End of Week Six

During this week we had the pleasure of speaking to Ian Turnball from Square Enix. It was interesting listening about his career in the games industry and afterwards he played Ruya which he enjoyed and said that it was very well scoped.  He gave some excellent constructive feedback.

At first he didn’t understand what to do. He didn’t understand the two parts to the game, the first part on how the player taps the coloured seeds to place them and the second part in trying to swipe them. When we come to create the tutorial we are going to split these two parts up. So on level one they will learn how to swipe, then on another level they will learn how to tap and place the seeds.

Once he understood how to play, he wanted to jump to some more challenging levels so that he could understand how the game will progress. A large amount of testing in level design will need to be made to find the perfect balance in difficulty for new players, but still challenging enough as the player’s skill increases so that they stay in the gameflow.

He questioned the direction of gravity. He found it unintuitive that when a shape is swiped all the ones below move up, instead of the other way around. It also didn’t make sense that gravity was the right way up when the seeds bounce on the pod, but not when snapped to the grid. This leads me on to our first major change. We have re-ordered the cells so that gravity acts normally. Interestingly, once we had this in, I gave it to people who’d already played it and they had to be told of the change before they realised what’s different. It’s now much more intuitive for first time players, they learn how to stategise faster. It’s also been made in a way so that we can easily reverse gravity which could potentially lead us down even more game play routes.




During the develop conference we got some really good advice from Leanne Bayley. Part of the feedback she gave, was how we could show the player that there is a shape available to be swiped. Similar to candy crush flashing candy when a match 3 is possible. We’ve now got a system which checks if there is shape available and flashes to let players know.




An issue that we’ve been having is what happens when the player runs out of spaces. Before, it was a lose condition but this felt unfair. Sometimes the player could be playing the best they could but be unlucky with colours on the last few cells. Running out of cells and failing was not a perceivable consequence. Instead, we’ve used the same system but to check where a potential shape can be swiped. It moves the seeds to that position and shuffles the rest then shows a quick hint.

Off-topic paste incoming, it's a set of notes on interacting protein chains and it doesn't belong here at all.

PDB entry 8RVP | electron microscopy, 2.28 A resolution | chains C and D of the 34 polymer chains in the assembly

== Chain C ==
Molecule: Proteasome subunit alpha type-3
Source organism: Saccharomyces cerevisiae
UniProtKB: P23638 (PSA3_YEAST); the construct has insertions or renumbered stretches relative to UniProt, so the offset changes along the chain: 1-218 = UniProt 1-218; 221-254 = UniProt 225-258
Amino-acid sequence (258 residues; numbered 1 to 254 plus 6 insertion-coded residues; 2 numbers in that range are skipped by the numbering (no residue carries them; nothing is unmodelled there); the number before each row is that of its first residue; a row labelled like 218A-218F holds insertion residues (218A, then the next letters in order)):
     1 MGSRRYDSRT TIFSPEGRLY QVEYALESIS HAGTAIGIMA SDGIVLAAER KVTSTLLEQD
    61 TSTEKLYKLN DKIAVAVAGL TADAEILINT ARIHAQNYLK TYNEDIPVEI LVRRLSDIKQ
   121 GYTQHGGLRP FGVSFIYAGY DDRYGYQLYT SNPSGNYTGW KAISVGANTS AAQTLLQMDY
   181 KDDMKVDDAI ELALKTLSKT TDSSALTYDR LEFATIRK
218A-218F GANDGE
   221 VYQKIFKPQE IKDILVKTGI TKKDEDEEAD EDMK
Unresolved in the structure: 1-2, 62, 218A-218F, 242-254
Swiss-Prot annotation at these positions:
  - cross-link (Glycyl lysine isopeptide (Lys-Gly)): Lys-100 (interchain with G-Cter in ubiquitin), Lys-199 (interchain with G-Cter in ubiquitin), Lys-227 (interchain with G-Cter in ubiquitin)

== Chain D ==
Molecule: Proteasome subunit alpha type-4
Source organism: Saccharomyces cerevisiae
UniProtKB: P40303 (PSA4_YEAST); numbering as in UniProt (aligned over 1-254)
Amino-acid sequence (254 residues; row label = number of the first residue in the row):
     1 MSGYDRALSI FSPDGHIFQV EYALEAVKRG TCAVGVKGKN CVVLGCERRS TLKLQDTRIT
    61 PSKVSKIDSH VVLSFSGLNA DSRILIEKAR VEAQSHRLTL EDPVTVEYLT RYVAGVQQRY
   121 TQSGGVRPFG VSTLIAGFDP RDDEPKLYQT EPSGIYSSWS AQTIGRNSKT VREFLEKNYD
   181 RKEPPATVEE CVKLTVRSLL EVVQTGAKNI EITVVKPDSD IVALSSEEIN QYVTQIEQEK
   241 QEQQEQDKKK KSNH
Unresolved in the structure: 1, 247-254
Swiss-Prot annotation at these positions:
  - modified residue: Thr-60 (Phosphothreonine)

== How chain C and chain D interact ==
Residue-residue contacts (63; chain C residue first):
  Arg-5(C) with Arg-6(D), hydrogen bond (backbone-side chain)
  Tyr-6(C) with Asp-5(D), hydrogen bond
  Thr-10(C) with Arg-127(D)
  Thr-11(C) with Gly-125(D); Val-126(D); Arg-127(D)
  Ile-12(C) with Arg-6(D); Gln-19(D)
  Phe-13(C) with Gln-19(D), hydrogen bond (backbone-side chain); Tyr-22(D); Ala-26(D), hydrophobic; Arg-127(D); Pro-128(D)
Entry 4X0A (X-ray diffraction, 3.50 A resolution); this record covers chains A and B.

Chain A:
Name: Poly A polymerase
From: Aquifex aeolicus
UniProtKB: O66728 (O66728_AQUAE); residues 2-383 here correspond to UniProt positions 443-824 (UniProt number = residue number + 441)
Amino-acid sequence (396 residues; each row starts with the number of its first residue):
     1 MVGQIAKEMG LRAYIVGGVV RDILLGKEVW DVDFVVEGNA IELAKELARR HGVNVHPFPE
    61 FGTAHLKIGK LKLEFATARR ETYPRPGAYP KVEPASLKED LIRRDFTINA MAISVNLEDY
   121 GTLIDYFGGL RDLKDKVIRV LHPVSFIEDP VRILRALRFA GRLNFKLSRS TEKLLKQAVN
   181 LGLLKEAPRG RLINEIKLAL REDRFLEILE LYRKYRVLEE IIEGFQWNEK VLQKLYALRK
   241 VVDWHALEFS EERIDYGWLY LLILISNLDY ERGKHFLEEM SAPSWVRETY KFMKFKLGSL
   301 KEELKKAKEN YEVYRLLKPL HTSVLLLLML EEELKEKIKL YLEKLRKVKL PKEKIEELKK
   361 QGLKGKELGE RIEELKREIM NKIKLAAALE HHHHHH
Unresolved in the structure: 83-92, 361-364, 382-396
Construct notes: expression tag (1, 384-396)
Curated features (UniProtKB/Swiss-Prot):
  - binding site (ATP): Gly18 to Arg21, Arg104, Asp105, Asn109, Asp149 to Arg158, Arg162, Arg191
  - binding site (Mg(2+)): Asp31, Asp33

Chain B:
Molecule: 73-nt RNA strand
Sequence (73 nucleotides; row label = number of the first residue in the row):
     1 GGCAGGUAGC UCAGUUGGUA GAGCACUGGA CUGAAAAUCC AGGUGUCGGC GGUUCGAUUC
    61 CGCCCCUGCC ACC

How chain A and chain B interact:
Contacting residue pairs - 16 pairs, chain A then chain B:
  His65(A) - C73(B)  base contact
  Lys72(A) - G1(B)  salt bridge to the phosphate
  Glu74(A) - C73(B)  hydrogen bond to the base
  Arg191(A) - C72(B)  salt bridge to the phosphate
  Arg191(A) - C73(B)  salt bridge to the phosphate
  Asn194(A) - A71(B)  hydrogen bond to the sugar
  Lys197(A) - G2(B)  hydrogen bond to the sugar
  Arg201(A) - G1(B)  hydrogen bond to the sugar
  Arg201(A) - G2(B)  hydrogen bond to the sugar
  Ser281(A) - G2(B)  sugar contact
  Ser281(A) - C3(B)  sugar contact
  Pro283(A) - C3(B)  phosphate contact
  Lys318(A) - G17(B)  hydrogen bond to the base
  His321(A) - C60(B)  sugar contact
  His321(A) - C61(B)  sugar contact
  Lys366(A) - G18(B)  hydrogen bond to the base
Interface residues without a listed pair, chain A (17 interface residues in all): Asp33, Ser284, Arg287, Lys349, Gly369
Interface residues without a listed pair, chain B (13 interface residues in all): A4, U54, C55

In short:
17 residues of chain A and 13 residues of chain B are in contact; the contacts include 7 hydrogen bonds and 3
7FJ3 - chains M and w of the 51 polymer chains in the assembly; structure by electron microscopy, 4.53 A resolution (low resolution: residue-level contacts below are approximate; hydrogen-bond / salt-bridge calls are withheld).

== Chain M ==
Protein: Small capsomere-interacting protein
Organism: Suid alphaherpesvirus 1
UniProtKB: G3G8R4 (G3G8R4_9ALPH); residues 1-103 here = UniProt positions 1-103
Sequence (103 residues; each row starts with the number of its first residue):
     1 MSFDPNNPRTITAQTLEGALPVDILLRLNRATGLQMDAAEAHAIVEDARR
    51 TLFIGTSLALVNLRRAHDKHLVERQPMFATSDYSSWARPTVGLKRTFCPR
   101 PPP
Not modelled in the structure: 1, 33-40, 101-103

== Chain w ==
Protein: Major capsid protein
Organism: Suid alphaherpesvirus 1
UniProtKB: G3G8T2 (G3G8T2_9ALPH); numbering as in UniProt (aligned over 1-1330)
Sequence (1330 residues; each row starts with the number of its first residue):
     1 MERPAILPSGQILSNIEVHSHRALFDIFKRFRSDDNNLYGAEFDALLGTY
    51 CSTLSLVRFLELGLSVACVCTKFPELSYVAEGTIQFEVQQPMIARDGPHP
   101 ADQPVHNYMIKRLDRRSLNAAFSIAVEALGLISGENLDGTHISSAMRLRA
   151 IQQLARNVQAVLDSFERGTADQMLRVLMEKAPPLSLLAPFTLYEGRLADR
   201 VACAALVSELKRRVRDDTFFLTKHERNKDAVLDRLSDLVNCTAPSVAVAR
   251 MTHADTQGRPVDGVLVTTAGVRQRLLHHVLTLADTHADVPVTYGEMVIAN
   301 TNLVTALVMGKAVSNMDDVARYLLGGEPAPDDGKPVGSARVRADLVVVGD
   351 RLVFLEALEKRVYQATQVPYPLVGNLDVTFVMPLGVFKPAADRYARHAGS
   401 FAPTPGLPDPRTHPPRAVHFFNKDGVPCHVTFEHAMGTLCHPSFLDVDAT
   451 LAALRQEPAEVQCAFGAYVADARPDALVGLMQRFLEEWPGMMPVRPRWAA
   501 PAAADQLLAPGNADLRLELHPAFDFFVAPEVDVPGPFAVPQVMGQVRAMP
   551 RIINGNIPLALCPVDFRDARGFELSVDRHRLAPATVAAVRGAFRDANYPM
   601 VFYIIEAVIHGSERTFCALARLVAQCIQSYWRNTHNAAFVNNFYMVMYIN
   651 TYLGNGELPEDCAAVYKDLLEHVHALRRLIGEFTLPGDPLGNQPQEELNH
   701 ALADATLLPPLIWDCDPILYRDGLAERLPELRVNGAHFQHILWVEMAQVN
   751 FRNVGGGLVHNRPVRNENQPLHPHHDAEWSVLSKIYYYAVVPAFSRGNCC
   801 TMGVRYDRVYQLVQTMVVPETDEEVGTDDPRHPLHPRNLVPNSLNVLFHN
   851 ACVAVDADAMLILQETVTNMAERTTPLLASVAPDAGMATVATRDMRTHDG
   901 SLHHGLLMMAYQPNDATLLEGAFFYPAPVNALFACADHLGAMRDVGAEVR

Feedback has shown that this is feeling great. The game no longer takes you out of your immersion state and its one less constraint for the player to feel pressured on. It makes the swipe count that more meaningful. One problem its caused is that people can spam the grid and keep using the shuffle to complete the level. We’ve found an elegant solution to remove the multiplier every time the shuffle is activated so the player can never get to the higher scores that will win the game.

We are separating levels into chapters with each one expressing a different emotion. Our artist is in the process of creating different styled backgrounds to conjure different moods. We want the player to experience different states in the game where things may look sadder or less bright than before and vice versa to change their emotional response. This will be reinforced by weather particles and ambient sounds.




We have the first 10 levels designed. These are currently being tested by a handful of players so we have the insight we need to scaffold our mechanics and refine everything.




We can control what colour seeds there are, what shapes to make, size & style of the grid, the swipe count, the score objective and placement of bubbles. Not to mention the block cell which completely reshapes the players strategy. Difficulty gets layered on to the game by increasing the colours and reducing the number of columns by restricting the sorting areas. Bubbles being located high in the grid and forcing the player to complete the level in a certain number of moves, allows us to create so much content, and so many dynamics with just a few simple rules.

We are extremely busy. We have a massive list of tasks that we need to get complete and ideally we’re aiming to get these tasks done by Sunday 14th August. We can then spend the second from last week on play testing, balancing and refining the tutorial. Next week is going to be a real push!

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